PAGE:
by Pavan Kaushik – Since my childhood, outer space has fascinated me. Like every other kid, I wanted to be an astronaut too. This all started with one of my first experiences with space, an episode of a Tom and Jerry cartoon show. That episode revolved around outer space and had a scene on rocket science food. Tom adds a drop of “rocket science” liquid on a tiny tablet and it magically results in a 12 course grand meal in an instant. Yes, it was naïve of me to believe that that was possible.
But now in retrospect, as I embark on a 48 hour train journey, this magical food is going to be my staple source of nutrition. You obviously can’t make crockery appear out of thin air, but the idea of making a balanced meal by just adding a magical liquid to a tiny mass has been a shared idea across numerous civilizations of humankind for millennia.
I just added a “magical liquid” to a fiery-red, sand-like powder. Within minutes, the sand mixture transforms into a crumbly mixture of awesomeness. The Kannada folks call it ಗೊಜ್ಜು ಅವಲಕ್ಕಿ/ಹುಳಿ ಅವಲಕ್ಕಿ/ gojju avalakki/huLi avalakki. It loosely translates to a sour, spicy, sweet stew of flattened rice flakes. Avalakki or flattened rice flakes are made by cooking, flattening, and dehydrating rice grains. This process cooks the rice grain and creates innumerable empty cavities. The dehydration step prevents spoilage and increases shelf life. The moment you add the “magical liquid” of water, the flake is rehydrated as the water fills up all the cavities and fluffs it up. The final result is a fully cooked rice grain within minutes with no actual cooking involved.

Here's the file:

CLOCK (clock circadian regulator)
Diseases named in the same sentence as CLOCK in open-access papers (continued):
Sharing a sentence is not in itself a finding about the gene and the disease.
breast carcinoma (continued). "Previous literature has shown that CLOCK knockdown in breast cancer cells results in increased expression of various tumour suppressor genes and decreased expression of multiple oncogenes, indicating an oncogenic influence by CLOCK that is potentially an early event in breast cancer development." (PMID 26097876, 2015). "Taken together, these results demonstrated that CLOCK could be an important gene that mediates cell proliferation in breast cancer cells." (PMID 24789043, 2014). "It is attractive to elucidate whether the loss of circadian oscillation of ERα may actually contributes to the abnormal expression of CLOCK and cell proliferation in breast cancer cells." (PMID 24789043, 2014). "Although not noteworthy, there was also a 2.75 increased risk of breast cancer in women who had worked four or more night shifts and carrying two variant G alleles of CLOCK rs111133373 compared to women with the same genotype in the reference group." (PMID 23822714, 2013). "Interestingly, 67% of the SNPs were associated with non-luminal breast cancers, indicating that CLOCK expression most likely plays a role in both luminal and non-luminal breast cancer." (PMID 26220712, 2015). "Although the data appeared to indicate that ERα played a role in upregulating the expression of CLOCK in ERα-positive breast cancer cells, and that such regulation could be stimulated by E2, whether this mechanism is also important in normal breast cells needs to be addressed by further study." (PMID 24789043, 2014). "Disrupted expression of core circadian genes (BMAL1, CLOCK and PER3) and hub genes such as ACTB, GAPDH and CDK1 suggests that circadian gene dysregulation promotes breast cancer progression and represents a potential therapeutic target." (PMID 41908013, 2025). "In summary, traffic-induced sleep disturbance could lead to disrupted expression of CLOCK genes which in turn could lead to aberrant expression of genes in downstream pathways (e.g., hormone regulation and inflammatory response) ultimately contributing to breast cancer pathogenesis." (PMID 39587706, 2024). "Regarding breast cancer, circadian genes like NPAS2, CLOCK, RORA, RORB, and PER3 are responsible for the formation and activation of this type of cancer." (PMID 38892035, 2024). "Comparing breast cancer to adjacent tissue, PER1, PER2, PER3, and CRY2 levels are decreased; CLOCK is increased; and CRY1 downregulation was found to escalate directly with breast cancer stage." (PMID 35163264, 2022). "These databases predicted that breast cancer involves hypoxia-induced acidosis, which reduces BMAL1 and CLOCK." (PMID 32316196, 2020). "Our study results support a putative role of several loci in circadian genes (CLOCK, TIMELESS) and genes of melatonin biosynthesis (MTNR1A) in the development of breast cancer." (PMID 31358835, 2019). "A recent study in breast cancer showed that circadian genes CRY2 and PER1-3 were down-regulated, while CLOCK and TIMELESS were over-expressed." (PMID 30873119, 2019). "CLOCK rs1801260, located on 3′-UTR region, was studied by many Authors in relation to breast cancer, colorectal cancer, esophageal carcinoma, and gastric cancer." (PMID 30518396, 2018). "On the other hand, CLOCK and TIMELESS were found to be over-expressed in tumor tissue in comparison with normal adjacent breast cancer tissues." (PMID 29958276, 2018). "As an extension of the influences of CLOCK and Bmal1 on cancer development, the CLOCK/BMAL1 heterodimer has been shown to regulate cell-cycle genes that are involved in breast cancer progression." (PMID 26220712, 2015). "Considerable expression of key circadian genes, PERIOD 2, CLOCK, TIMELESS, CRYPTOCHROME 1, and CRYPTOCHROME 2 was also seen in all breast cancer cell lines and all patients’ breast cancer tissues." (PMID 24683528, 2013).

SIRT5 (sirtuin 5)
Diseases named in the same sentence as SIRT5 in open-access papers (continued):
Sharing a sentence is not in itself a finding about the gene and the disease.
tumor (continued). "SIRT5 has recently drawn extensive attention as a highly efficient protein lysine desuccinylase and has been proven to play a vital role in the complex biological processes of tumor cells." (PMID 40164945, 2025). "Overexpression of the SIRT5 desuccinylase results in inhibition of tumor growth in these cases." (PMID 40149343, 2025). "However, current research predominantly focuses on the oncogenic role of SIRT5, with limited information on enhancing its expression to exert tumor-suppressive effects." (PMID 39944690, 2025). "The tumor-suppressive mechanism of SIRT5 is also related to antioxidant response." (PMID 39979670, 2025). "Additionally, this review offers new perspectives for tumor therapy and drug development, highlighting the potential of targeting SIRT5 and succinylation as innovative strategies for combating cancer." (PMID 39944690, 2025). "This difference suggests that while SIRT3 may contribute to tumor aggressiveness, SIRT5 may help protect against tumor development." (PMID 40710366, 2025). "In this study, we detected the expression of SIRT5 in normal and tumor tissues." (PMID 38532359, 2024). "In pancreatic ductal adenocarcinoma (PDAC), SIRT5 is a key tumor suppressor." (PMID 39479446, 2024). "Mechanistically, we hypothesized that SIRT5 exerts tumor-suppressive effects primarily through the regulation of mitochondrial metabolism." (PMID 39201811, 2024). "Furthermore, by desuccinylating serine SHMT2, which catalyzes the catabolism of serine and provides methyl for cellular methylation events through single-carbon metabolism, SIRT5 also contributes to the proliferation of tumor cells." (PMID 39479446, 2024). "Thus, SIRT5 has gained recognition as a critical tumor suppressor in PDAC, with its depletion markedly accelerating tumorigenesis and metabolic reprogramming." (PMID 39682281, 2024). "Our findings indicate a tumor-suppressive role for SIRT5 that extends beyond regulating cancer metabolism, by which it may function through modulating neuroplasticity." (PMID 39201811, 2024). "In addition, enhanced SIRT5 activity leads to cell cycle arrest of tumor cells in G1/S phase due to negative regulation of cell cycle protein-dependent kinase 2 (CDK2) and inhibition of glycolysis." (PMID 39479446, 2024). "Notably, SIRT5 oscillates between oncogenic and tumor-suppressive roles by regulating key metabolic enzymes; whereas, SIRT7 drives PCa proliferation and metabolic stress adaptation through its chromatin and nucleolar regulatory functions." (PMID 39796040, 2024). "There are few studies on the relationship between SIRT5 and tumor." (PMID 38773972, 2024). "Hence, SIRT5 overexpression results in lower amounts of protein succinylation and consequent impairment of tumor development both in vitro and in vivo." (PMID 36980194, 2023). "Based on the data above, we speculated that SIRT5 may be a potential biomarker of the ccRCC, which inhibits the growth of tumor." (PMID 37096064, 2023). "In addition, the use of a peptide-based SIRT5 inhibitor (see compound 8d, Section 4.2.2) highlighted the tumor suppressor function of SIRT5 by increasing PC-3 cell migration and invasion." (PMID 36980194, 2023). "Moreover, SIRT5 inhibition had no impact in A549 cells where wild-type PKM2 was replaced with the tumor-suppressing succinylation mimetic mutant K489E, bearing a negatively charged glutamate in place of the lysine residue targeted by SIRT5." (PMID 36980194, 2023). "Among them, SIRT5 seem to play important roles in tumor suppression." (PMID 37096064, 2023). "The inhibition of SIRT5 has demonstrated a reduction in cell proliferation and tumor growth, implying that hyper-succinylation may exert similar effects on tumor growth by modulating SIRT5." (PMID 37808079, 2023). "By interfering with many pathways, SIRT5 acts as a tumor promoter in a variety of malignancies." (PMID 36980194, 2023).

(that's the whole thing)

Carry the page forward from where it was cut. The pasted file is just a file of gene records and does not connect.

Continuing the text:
To make gojju avalakki, you dry roast chillies, tamarind and some local spices and grind it along with jaggery to a powder. To this, one can add oggarane/ಒಗ್ಗರಣೆ (hot oil infusion) which often contains legumes, peanuts etc which adds micronutrients, fat and protein. Adding crumbled rice flakes balances the meal with starch. This meal is almost ready to eat, all it lacks is water. After adding water, the entire spice mix springs up to life to make a sumptuous meal.
Aval nanchudu of Kerala cuisine is a sweeter cousin of gojju avalakki. Rice flakes are mixed with jaggery, coconut, bananas and local spices to make a completely different meal from the same theme. Dahi Poha is the Bihari cousin which uses fresh spices, and caramelized onions. When you use pressed oats and barley along with nuts and milk, you end up with the famous Swiss muesli.
Despite the diverse cuisines we have in this world, humankind has converged onto a similar theme of converting local grains into precooked flakes and mixing them with everything nice that’s locally available to make a fantastic balanced meal that can be made in an instant just like rocket science food.